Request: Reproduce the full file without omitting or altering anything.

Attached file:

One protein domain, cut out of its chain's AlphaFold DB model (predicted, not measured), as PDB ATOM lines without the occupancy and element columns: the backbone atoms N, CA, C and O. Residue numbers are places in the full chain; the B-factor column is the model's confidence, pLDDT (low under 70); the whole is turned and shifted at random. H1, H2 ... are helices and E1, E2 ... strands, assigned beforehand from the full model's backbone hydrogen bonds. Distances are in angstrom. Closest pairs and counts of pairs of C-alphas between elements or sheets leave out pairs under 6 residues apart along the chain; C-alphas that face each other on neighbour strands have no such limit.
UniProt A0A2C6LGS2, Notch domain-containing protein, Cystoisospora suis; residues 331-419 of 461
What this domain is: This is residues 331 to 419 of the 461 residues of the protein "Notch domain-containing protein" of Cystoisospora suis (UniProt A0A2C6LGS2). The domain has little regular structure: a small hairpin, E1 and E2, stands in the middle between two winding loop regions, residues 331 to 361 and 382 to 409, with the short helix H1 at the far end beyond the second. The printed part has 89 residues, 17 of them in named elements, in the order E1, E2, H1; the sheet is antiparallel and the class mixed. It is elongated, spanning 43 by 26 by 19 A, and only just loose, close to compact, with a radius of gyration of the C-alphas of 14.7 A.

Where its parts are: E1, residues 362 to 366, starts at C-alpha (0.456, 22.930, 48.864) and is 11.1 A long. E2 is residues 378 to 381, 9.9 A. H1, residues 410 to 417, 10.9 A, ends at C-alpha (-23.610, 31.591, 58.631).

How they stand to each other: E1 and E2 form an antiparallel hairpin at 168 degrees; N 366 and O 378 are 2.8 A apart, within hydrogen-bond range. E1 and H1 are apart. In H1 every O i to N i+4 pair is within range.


One protein domain, cut out of its chain's AlphaFold DB model (predicted, not measured), as PDB ATOM lines without the occupancy and element columns: the backbone atoms N, CA, C and O. Residue numbers are places in the full chain; the B-factor column is the model's confidence, pLDDT (low under 70); the whole is turned and shifted at random. H1, H2 ... are helices and E1, E2 ... strands, assigned beforehand from the full model's backbone hydrogen bonds. Distances are in angstrom. Closest pairs and counts of pairs of C-alphas between elements or sheets leave out pairs under 6 residues apart along the chain; C-alphas that face each other on neighbour strands have no such limit.
UniProt A0A2C6LGS2, Notch domain-containing protein, Cystoisospora suis; residues 331-419 of 461
What this domain is: This is residues 331 to 419 of the 461 residues of the protein "Notch domain-containing protein" of Cystoisospora suis (UniProt A0A2C6LGS2). The domain has little regular structure: a small hairpin, E1 and E2, stands in the middle between two winding loop regions, residues 331 to 361 and 382 to 409, with the short helix H1 at the far end beyond the second. The printed part has 89 residues, 17 of them in named elements, in the order E1, E2, H1; the sheet is antiparallel and the class mixed. It is elongated, spanning 43 by 26 by 19 A, and only just loose, close to compact, with a radius of gyration of the C-alphas of 14.7 A.

Where its parts are: E1, residues 362 to 366, starts at C-alpha (0.456, 22.930, 48.864) and is 11.1 A long. E2 is residues 378 to 381, 9.9 A. H1, residues 410 to 417, 10.9 A, ends at C-alpha (-23.610, 31.591, 58.631).

How they stand to each other: E1 and E2 form an antiparallel hairpin at 168 degrees; N 366 and O 378 are 2.8 A apart, within hydrogen-bond range. E1 and H1 are apart. In H1 every O i to N i+4 pair is within range.